Learn C# by Building a Simple RPG – Index

Giant Spider!
Mandatory Giant Spider!

If you want to write a Role Playing Game, but don’t know how to program, or just want to learn how to program in C#, then you’re at right the place.

These lessons will take you from a complete beginner, to being an author of a Role Playing Game, for free.

Now, this isn’t the world’s greatest game. In fact, it’s very short and kind of ugly.

However, as you create it, you’ll learn the most common C# programming practices and techniques. Then, if you want, you can improve the game, adding more features and your own special touch to it.

 

NOTE: One of the awesome students here created a PDF document of the lessons. You can get a copy of it here, or here. You can also download the source code files for the lessons here, or here. Thank you, Mark!

 

SECTIONS

Lesson 00.1 – What is in these lessons?

Lesson 00.2 – General information about programming in C#

Lesson 00.3 – The parts of Visual Studio

Lesson 01.1 – Defining classes and objects for the game

Lesson 02.1 – Installing Visual Studio Express 2013 for Desktop

Lesson 02.2 – Building the solution for the game

Lesson 03.1 – Building the first screen

Lesson 04.1 – Creating the Player class and its properties

Lesson 05.1 – Creating objects from classes

Lesson 06.1 – Creating the remaining classes

Lesson 07.1 – Inheritance and base classes

Lesson 08.1 – Setting properties with a class constructor

Lesson 08.2 – Using class constructors with derived classes

Lesson 09.1 – Using your classes as datatypes

Lesson 10.1 – Creating collections of objects

Lesson 11.1 – Using a static class

Lesson 12.1 – Add the remaining UI controls

Lesson 13.1 – Functions, procedures, and methods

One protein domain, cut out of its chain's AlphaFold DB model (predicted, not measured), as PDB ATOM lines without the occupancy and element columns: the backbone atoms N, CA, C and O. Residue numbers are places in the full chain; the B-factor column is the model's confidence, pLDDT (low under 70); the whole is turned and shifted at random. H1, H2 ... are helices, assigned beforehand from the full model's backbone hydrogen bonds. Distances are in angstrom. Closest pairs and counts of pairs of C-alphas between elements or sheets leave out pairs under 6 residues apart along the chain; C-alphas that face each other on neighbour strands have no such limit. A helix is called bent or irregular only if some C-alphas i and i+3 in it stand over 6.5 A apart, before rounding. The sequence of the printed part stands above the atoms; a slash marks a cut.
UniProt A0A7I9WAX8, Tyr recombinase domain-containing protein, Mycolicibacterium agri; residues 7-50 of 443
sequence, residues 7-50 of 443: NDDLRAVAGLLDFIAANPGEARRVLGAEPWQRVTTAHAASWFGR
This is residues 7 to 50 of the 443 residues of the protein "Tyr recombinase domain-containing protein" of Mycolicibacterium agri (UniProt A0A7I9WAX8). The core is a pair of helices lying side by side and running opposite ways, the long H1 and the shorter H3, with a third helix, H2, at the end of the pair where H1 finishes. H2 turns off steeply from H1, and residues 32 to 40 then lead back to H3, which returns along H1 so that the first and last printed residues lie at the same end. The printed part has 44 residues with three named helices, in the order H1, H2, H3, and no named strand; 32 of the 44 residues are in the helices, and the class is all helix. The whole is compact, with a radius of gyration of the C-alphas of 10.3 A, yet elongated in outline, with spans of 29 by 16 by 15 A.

Lesson 13.2 – Creating functions to handle user input

Lesson 14.1 – Variables

Lesson 14.2 – If statements

Lesson 14.3 – Foreach loops

Lesson 15.1 – Getting random numbers for the game

Lesson 16.1 – Writing the function to move the player

Lesson 16.2 – Refactoring the player movement function

Lesson 16.3 – Functions to use weapons and potions

Lesson 17.1 – Running the game on another computer

Lesson 18.1 – Future enhancements for the game

Bonus lessons (enhancements to the game)

Lesson 19.1 – Scroll to the bottom of a rich text box

Lesson 19.2 – Use a calculated value for a property

Lesson 19.3 – Clean up the source code by converting foreach to LINQ

Lesson 19.4 – Saving and loading the player information

Lesson 19.5 – Changing dropdown default values

Lesson 19.6 – Increase maximum hit points when the player gains a level

Improving SuperAdventure’s code quality by refactoring

Lesson 20.1 – Refactoring the SuperAdventure program

Lesson 20.2 – Binding a custom object’s properties to UI controls

Lesson 20.3 – Binding list properties to datagridviews

Lesson 20.4 – Binding child list properties to a combobox

Lesson 20.5 – Moving the game logic functions from the UI project to the Engine project

Adding a vendor to locations (with buying and selling items)

Lesson 21.0 – Plans for adding a vendor to locations

Lesson 21.1 – Adding a price to game items

Lesson 21.2 – Create the vendor class and add it to locations

Lesson 21.3 – Add a button and create its eventhandler in code, without the UI design screen

Lesson 21.4 – Completing the trading screen

Use SQL to save and restore player’s game data

Lesson 22.1 – Installing MS SQL Server on your computer

Lesson 22.2 – Creating database tables from classes

Lesson 22.3 – Creating the SQL to save and load the saved game data

Creating a console UI for SuperAdventure